The cosmic evolution of oxygen and nitrogen abundances in star-forming galaxies over the past 10 Gyr

E. Perez-Montero, T. Contini, F. Lamareille, C. Maier, C. M. Carollo, J. -P. Kneib, O. Le Fevre, S. Lilly, V. Mainieri, A. Renzini, M. Scodeggio, G. Zamorani, S. Bardelli, M. Bolzonella, A. Bongiorno, K. Caputi, O. Cucciati, S. de la Torre, L. de Ravel, P. FranzettiB. Garilli, A. Iovino, P. Kampczyk, C. Knobel, K. Kovac, J. -F. Le Borgne, V. Le Brun, M. Mignoli, R. Pello, Y. Peng, V. Presotto, E. Ricciardelli, J. D. Silverman, M. Tanaka, L. A. M. Tasca, L. Tresse, D. Vergani, E. Zucca

Research output: Contribution to journalArticlepeer-review


Aims. The chemical evolution of galaxies on a cosmological timescale is still a matter of debate despite the increasing number of available data provided by spectroscopic surveys of star-forming galaxies at different redshifts. The fundamental relations involving metallicity, such as the mass-metallicity relation (MZR) or the fundamental metallicity relation, give controversial results about the reality of evolution of the chemical content of galaxies at a given stellar mass. In this work we shed some light on this issue using the completeness reached by the 20 k bright sample of the zCOSMOS survey and using for the first time the nitrogen-to-oxygen ratio (N/O) as a tracer of the gas phase chemical evolution of galaxies that is independent of the star formation rate.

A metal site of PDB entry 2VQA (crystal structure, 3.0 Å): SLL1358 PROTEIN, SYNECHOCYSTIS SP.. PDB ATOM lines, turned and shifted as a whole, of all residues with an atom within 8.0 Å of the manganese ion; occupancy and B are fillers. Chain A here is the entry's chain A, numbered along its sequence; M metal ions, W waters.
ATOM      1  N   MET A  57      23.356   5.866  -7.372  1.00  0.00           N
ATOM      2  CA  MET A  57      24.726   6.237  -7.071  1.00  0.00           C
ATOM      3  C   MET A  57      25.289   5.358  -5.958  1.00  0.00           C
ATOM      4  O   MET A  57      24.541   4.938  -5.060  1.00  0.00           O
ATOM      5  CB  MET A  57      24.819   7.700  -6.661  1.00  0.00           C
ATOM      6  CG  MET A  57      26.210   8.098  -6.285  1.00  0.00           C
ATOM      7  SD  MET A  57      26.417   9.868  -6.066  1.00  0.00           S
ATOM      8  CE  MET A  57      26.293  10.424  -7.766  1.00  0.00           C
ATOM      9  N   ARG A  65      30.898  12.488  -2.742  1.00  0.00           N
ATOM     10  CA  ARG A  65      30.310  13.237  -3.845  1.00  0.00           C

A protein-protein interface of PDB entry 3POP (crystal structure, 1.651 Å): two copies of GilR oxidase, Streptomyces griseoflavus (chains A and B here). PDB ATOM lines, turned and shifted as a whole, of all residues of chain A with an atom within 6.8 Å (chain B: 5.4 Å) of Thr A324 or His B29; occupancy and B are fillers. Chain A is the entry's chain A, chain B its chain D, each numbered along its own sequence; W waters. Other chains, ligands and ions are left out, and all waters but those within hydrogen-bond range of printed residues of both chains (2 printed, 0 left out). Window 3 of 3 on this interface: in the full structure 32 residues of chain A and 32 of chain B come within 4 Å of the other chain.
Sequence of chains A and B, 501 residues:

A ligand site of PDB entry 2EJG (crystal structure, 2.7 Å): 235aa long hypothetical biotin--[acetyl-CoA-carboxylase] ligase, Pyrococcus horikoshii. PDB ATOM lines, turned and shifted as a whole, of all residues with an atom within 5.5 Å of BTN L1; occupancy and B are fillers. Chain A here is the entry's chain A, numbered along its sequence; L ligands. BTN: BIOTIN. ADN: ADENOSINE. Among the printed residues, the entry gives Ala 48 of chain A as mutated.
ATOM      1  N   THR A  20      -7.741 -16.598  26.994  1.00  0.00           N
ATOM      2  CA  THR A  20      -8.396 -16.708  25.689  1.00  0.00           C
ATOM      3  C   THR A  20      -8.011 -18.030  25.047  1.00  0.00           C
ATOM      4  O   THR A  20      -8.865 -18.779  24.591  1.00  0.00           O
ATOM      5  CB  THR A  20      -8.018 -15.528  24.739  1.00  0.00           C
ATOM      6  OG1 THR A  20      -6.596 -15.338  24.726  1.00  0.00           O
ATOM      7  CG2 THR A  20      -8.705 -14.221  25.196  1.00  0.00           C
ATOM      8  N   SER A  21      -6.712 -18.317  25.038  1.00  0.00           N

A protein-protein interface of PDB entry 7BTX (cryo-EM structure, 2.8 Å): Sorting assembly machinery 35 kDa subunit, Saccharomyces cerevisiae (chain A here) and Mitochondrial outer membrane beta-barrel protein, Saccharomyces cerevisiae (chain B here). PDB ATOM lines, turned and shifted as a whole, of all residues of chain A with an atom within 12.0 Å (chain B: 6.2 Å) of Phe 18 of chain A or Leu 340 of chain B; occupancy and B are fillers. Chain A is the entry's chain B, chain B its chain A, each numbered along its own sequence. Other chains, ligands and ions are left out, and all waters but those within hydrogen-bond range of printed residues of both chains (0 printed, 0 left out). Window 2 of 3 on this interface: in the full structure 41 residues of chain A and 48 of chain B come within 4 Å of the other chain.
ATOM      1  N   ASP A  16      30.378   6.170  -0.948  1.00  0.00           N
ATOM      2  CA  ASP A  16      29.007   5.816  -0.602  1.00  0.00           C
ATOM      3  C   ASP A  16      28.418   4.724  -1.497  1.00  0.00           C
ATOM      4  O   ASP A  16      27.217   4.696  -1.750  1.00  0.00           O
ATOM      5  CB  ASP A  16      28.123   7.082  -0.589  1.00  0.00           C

Methods. Emission-line galaxies both in the SDSS and 20 k zCOSMOS bright survey were used to study the evolution from the local Universe of the MZR up to a redshift of similar to 1.32, and the relation between stellar mass and N/O (MNOR) up to a redshift of similar to 0.42 using the N2S2 parameter. All the physical properties derived from stellar continuum and gas emission-lines, including stellar mass, star formation rates, metallicity and N/O, were calculated in a self-consistent way over the full redshift range.

Results. We confirm the trend to find lower metallicities in galaxies of a given stellar mass in a younger Universe. This trend is even observed when taking possible effects into account that are due to the observed larger median star formation rates for galaxies at higher redshifts. We also find a significant evolution of the MNOR up to z similar to 0.4. Taking the slope of the O/H vs. N/O relation into account for the secondary-nitrogen production regime, the observed evolution of the MNOR is consistent with the trends found for both the MZR and its equivalent relation using new expressions to reduce its dependence on star formation rate.

Original languageEnglish
Article numberA25
Number of pages14
JournalAstronomy & Astrophysics
Publication statusPublished - Jan 2013


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